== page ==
Alternatively, as we suggested earlier, a single transfer function of a compartment serves as an approximation of the entire system due to the effects of repeated bandpass filtering in Figure 6C. In such case, we observe 20 dB/decade slope in the Bode plot shown in Figure 7A (as compared to 80 dB/decade slope in Figure 7B) and the same offset of 20 · log102 ≈ 6 dB in case of halving/doubling the synaptic weight. Since the filter is of a band-passing nature, it is only natural that, around the resonant frequency, lower and higher frequency amplitudes should be ideally attenuated toward zero. Thus, it is worth mentioning that in both cases depicted here, the part of the frequency response with the cusp is at very low frequencies, so it is not visible in the relevant part of the spectrum. As such, the filter behaves as a low pass filter for all practical considerations.

3. Results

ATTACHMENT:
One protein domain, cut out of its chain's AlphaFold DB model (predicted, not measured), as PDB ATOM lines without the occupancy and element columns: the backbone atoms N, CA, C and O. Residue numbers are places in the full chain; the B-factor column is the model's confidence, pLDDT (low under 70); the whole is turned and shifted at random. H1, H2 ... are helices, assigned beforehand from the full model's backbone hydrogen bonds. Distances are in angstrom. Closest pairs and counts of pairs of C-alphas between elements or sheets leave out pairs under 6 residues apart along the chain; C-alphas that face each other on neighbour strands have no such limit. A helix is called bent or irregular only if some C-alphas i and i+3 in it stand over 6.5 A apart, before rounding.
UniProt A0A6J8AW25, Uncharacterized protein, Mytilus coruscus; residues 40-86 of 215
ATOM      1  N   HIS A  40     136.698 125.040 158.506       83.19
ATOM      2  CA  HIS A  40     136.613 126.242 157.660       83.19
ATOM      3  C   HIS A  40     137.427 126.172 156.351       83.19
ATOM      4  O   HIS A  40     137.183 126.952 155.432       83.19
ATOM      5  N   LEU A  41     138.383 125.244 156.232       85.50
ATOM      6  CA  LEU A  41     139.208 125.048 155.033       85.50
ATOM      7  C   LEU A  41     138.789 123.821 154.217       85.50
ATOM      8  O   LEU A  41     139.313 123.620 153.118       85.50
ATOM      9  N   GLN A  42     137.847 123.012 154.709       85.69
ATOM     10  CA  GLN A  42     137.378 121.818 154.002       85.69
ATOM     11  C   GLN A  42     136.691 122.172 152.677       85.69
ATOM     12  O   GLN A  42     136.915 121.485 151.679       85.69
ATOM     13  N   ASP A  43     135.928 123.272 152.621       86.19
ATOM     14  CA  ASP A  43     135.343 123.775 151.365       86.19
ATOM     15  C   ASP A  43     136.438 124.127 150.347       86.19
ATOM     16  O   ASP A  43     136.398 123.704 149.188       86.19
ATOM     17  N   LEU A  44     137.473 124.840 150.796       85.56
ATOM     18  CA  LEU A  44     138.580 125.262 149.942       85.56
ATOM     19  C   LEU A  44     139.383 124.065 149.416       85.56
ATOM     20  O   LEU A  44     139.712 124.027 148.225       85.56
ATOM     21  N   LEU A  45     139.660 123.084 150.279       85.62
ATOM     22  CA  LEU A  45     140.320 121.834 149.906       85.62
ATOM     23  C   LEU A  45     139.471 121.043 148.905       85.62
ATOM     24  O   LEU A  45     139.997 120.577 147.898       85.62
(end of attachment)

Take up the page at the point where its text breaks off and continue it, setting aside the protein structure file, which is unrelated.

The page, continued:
In this section, we discuss the simulation results concerning the reconfigurable logic gates as well as the circuits. For all simulations, intrinsic parameters of the cell were kept at their default values (such as the length and diameter of each of their compartments) meaning that nothing concerning their morphological properties was changed, the spike trains fed to the input of the circuits followed a Poisson process and the threshold for spike detection and data analysis was 0 mV where any potential higher than that in a specific time slot would be considered a bit “1,” characterizing the use of a simple On-Off Keying (OOK) modulation which was implemented where a spike is considered as a bit “1” and its absence a bit “0” in each time slot. The cell models and information on their respective connection probabilities between different pair of neurons were obtained from the work of Markram et al. (2015), and then we used NEURON and Python for simulation and data analysis (Carnevale and Hines, 2009; Hines et al., 2009). The source-code of our simulations is publicly available on a GitHub repository1.